The change we need comes from the daily actions of many, many people.
I want to slap the table and yell, but instead I opt for a smile. I deflect the comment with a shake of the head and a soft “no.”
I appreciate your kindness, friends and family, your support for the journalism I do covering human rights, social justice, and public health in Haiti. But you are not helping. In fact, you are likely making things worse.
The conversations usually play out something like this: “something something and she is going to save the world” or “something something, so now he is going out to save the world.” The phrase “save the world” makes me want to scream.
No one person is going to save the world. Intellectually, we all know this to be true, but there is cynicism in the glibness, the dismissiveness. The challenge is laid on the shoulders of a superhero, acting larger than life, rather than on the busy, boring masses. The notion buries the truth that the world needs changing, which requires the daily actions of right living by many, many people.
Suggesting someone is going to “save the world” is not empowering.
Wonder Woman and Superman exist only on movie screens and our childhood lunchboxes. While we all should strive for a purpose greater than ourselves and work for a more just society, suggesting someone is going to “save the world” is not empowering. It is not a compliment. So, please, stop.
Worse yet, saying someone else is saving the world can lead to acting like someone else is saving the world. If someone else is saving the world, then I do not have to. Everyone else gets a pass on being part of making change, and that’s the most damaging idea of all.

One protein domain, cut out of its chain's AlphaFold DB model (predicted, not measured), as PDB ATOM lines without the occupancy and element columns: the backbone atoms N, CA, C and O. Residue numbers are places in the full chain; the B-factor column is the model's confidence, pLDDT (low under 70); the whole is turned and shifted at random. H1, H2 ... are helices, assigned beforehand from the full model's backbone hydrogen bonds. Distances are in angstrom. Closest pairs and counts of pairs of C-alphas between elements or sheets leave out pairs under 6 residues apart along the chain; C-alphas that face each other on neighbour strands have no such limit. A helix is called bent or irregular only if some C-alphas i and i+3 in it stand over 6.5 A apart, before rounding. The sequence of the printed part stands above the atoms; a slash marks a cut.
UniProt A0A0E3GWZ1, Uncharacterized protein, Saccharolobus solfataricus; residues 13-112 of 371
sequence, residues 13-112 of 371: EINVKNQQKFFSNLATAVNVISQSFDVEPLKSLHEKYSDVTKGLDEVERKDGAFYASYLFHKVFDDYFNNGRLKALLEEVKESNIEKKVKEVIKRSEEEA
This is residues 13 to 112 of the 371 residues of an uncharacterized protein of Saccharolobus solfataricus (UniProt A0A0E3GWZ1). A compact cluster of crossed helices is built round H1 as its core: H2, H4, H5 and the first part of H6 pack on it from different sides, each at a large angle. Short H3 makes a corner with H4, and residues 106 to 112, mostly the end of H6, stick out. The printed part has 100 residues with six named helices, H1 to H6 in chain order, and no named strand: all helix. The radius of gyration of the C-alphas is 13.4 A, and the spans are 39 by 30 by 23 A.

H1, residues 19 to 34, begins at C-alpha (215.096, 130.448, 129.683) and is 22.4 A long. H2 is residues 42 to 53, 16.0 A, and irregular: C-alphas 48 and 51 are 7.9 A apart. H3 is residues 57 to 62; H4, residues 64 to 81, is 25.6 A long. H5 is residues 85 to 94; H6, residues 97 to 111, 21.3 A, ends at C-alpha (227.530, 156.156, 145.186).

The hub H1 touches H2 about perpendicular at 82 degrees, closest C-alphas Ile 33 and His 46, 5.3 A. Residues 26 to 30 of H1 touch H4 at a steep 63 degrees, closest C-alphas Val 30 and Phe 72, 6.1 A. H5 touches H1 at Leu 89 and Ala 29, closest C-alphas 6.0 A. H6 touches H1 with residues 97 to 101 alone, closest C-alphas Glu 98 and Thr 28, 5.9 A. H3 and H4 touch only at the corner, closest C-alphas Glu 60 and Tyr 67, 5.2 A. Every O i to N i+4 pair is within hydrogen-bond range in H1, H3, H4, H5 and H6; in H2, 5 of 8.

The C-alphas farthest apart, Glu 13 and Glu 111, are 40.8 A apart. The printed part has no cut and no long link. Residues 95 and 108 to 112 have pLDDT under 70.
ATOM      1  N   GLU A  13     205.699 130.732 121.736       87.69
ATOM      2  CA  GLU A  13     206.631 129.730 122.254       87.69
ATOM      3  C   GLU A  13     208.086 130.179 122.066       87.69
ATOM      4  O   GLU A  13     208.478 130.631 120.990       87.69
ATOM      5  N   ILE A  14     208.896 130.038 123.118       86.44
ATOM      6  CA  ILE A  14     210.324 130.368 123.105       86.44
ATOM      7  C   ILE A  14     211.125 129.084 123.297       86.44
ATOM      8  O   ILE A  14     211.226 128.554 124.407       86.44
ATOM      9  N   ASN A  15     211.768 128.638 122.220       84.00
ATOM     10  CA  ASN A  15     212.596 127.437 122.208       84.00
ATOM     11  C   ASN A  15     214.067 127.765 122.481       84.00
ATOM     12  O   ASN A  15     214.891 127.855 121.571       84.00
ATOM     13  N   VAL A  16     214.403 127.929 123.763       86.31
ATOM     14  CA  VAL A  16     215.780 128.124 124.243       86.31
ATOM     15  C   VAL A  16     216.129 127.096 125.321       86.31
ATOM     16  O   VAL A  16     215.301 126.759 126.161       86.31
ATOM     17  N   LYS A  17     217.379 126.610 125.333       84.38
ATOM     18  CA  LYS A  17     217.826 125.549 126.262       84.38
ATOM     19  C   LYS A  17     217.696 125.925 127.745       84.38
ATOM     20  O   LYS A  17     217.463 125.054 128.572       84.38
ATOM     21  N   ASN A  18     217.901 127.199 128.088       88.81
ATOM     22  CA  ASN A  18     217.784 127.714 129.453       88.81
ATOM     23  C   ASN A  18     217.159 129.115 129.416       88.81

The world is in a complicated mess, so let’s not waste time looking for easy one-two-punch solutions. Do not discount the everyday slog of dedicated people. Despite our most defiant forms of optimism, not even a fierce group of activists can fix a criminal justice system that locks up African American men at a rate six times that of white men and a system with a prison population that has increased by 500 percent in the last 40 years. It will take those activists hard, daily work to educate people and put pressure on policymakers. It will take motivated people to select the right policymakers. It will take compassionate policymakers to build consensus and find the just solutions. It will take bureaucratic patience to implement changes. And it will take everyone to help heal generations.
Only many people can solve an opioid epidemic that kills 64,000 people every year.
Only many people can reverse the terrifying trends of climate change and its dangerous heat waves that could kill thousands of people around the world.
That is why social justice work is often a methodical, daily grind for progress. People dedicate their lives to these issues, doing often unglamorous work to move the bar just a little bit at a time. Working for social change is a tough reality, involving long days and sleepless nights, setbacks, and a few high fives. Daunting work.